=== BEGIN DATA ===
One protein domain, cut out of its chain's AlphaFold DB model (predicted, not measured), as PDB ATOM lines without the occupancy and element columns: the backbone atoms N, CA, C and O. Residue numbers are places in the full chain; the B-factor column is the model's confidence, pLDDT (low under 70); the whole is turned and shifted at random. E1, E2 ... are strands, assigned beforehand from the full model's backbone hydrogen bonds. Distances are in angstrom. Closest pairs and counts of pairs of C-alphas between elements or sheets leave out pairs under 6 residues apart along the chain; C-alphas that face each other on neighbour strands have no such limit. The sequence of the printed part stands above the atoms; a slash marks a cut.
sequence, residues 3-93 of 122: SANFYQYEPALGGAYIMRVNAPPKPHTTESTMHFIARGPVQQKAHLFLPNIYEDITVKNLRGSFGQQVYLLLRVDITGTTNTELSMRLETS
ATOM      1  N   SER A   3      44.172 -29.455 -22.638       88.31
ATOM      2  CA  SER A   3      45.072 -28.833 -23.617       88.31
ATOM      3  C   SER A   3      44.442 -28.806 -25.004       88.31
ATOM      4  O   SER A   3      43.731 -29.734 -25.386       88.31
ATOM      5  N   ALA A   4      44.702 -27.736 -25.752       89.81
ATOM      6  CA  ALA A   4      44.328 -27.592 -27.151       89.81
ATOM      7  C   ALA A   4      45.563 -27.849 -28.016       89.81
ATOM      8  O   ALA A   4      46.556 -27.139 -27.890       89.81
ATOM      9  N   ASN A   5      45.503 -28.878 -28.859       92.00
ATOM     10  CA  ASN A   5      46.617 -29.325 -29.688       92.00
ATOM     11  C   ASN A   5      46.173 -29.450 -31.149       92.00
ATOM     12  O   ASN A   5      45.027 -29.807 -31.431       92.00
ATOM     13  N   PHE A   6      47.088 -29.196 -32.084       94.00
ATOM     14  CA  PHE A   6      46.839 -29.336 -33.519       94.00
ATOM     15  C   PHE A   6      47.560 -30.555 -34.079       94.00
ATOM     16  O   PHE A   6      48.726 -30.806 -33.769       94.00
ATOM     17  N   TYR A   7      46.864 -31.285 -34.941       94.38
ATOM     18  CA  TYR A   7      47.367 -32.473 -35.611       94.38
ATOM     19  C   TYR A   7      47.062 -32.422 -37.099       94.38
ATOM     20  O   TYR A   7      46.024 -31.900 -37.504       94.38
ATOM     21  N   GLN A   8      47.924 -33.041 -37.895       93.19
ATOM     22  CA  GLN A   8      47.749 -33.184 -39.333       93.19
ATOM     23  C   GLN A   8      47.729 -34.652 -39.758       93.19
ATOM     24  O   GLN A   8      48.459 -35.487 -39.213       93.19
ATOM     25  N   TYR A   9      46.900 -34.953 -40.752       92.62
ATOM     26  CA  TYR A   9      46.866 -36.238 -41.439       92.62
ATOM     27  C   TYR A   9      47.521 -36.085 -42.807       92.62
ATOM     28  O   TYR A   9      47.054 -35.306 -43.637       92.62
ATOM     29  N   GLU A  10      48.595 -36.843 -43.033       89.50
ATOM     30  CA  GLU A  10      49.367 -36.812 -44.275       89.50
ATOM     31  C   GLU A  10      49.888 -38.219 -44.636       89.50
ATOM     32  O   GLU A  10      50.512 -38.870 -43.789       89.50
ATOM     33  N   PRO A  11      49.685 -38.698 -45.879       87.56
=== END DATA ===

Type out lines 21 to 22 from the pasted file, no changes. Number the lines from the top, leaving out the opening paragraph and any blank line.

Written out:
ATOM     20  O   TYR A   7      46.024 -31.900 -37.504       94.38
ATOM     21  N   GLN A   8      47.924 -33.041 -37.895       93.19